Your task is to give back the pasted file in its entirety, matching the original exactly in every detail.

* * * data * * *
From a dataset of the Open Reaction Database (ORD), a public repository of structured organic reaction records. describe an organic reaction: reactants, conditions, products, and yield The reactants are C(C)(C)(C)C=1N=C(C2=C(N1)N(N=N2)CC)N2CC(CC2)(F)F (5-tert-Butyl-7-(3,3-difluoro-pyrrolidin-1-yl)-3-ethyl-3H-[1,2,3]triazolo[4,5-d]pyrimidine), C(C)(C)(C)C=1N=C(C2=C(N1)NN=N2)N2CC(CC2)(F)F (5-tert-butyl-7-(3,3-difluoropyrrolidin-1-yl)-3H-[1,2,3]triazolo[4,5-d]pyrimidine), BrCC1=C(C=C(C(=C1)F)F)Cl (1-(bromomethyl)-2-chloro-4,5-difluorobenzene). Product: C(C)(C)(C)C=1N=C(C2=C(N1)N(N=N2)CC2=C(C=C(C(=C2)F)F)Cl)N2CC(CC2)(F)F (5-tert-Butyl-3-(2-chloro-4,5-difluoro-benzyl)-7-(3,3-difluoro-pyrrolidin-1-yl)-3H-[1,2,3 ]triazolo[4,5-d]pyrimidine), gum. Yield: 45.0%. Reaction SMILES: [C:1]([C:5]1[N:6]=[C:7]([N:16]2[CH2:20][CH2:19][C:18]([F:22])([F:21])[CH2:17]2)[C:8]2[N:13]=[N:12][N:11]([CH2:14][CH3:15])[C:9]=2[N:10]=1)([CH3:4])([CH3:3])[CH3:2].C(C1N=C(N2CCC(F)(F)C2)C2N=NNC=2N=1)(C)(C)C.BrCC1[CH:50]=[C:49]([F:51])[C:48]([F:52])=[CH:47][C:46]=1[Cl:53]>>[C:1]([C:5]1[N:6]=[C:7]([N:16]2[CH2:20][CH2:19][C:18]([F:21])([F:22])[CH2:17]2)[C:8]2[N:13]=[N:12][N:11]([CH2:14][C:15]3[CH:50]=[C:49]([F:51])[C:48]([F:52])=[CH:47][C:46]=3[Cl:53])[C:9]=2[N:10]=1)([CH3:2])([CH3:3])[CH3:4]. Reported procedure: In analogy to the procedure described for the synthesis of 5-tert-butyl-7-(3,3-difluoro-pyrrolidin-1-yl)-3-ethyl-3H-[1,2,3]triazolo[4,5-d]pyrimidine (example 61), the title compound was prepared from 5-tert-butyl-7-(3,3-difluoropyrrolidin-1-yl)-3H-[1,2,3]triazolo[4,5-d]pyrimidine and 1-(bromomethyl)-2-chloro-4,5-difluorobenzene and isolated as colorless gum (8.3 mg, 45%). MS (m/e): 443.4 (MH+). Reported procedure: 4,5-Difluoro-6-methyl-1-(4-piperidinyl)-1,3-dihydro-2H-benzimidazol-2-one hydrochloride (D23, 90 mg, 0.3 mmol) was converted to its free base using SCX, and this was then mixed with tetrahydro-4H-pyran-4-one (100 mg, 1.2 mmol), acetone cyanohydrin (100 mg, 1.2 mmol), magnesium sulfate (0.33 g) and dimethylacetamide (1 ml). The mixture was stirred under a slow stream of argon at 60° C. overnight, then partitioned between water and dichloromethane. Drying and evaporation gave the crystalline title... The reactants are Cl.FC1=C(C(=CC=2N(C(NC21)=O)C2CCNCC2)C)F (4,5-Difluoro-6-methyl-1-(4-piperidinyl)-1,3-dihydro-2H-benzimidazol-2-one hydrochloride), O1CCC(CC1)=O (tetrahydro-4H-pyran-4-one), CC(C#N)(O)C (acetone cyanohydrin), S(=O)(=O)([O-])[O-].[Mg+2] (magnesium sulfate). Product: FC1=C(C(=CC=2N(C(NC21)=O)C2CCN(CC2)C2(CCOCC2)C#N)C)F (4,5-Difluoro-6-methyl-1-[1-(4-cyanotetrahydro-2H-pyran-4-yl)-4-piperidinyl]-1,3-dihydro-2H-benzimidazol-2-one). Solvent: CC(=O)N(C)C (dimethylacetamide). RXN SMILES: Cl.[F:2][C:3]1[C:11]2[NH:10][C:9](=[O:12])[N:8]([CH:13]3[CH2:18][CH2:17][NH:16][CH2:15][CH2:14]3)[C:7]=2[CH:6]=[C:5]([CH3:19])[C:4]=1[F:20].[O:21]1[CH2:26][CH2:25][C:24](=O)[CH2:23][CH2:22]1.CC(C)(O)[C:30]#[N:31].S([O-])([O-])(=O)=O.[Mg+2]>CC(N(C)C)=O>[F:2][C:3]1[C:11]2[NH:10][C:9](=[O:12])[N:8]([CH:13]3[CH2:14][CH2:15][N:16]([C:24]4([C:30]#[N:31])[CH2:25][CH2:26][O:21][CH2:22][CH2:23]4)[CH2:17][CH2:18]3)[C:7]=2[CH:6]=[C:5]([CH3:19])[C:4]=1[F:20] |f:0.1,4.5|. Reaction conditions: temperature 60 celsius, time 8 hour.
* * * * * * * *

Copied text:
From a dataset of the Open Reaction Database (ORD), a public repository of structured organic reaction records. describe an organic reaction: reactants, conditions, products, and yield The reactants are C(C)(C)(C)C=1N=C(C2=C(N1)N(N=N2)CC)N2CC(CC2)(F)F (5-tert-Butyl-7-(3,3-difluoro-pyrrolidin-1-yl)-3-ethyl-3H-[1,2,3]triazolo[4,5-d]pyrimidine), C(C)(C)(C)C=1N=C(C2=C(N1)NN=N2)N2CC(CC2)(F)F (5-tert-butyl-7-(3,3-difluoropyrrolidin-1-yl)-3H-[1,2,3]triazolo[4,5-d]pyrimidine), BrCC1=C(C=C(C(=C1)F)F)Cl (1-(bromomethyl)-2-chloro-4,5-difluorobenzene). Product: C(C)(C)(C)C=1N=C(C2=C(N1)N(N=N2)CC2=C(C=C(C(=C2)F)F)Cl)N2CC(CC2)(F)F (5-tert-Butyl-3-(2-chloro-4,5-difluoro-benzyl)-7-(3,3-difluoro-pyrrolidin-1-yl)-3H-[1,2,3 ]triazolo[4,5-d]pyrimidine), gum. Yield: 45.0%. Reaction SMILES: [C:1]([C:5]1[N:6]=[C:7]([N:16]2[CH2:20][CH2:19][C:18]([F:22])([F:21])[CH2:17]2)[C:8]2[N:13]=[N:12][N:11]([CH2:14][CH3:15])[C:9]=2[N:10]=1)([CH3:4])([CH3:3])[CH3:2].C(C1N=C(N2CCC(F)(F)C2)C2N=NNC=2N=1)(C)(C)C.BrCC1[CH:50]=[C:49]([F:51])[C:48]([F:52])=[CH:47][C:46]=1[Cl:53]>>[C:1]([C:5]1[N:6]=[C:7]([N:16]2[CH2:20][CH2:19][C:18]([F:21])([F:22])[CH2:17]2)[C:8]2[N:13]=[N:12][N:11]([CH2:14][C:15]3[CH:50]=[C:49]([F:51])[C:48]([F:52])=[CH:47][C:46]=3[Cl:53])[C:9]=2[N:10]=1)([CH3:2])([CH3:3])[CH3:4]. Reported procedure: In analogy to the procedure described for the synthesis of 5-tert-butyl-7-(3,3-difluoro-pyrrolidin-1-yl)-3-ethyl-3H-[1,2,3]triazolo[4,5-d]pyrimidine (example 61), the title compound was prepared from 5-tert-butyl-7-(3,3-difluoropyrrolidin-1-yl)-3H-[1,2,3]triazolo[4,5-d]pyrimidine and 1-(bromomethyl)-2-chloro-4,5-difluorobenzene and isolated as colorless gum (8.3 mg, 45%). MS (m/e): 443.4 (MH+). Reported procedure: 4,5-Difluoro-6-methyl-1-(4-piperidinyl)-1,3-dihydro-2H-benzimidazol-2-one hydrochloride (D23, 90 mg, 0.3 mmol) was converted to its free base using SCX, and this was then mixed with tetrahydro-4H-pyran-4-one (100 mg, 1.2 mmol), acetone cyanohydrin (100 mg, 1.2 mmol), magnesium sulfate (0.33 g) and dimethylacetamide (1 ml). The mixture was stirred under a slow stream of argon at 60° C. overnight, then partitioned between water and dichloromethane. Drying and evaporation gave the crystalline title... The reactants are Cl.FC1=C(C(=CC=2N(C(NC21)=O)C2CCNCC2)C)F (4,5-Difluoro-6-methyl-1-(4-piperidinyl)-1,3-dihydro-2H-benzimidazol-2-one hydrochloride), O1CCC(CC1)=O (tetrahydro-4H-pyran-4-one), CC(C#N)(O)C (acetone cyanohydrin), S(=O)(=O)([O-])[O-].[Mg+2] (magnesium sulfate). Product: FC1=C(C(=CC=2N(C(NC21)=O)C2CCN(CC2)C2(CCOCC2)C#N)C)F (4,5-Difluoro-6-methyl-1-[1-(4-cyanotetrahydro-2H-pyran-4-yl)-4-piperidinyl]-1,3-dihydro-2H-benzimidazol-2-one). Solvent: CC(=O)N(C)C (dimethylacetamide). RXN SMILES: Cl.[F:2][C:3]1[C:11]2[NH:10][C:9](=[O:12])[N:8]([CH:13]3[CH2:18][CH2:17][NH:16][CH2:15][CH2:14]3)[C:7]=2[CH:6]=[C:5]([CH3:19])[C:4]=1[F:20].[O:21]1[CH2:26][CH2:25][C:24](=O)[CH2:23][CH2:22]1.CC(C)(O)[C:30]#[N:31].S([O-])([O-])(=O)=O.[Mg+2]>CC(N(C)C)=O>[F:2][C:3]1[C:11]2[NH:10][C:9](=[O:12])[N:8]([CH:13]3[CH2:14][CH2:15][N:16]([C:24]4([C:30]#[N:31])[CH2:25][CH2:26][O:21][CH2:22][CH2:23]4)[CH2:17][CH2:18]3)[C:7]=2[CH:6]=[C:5]([CH3:19])[C:4]=1[F:20] |f:0.1,4.5|. Reaction conditions: temperature 60 celsius, time 8 hour.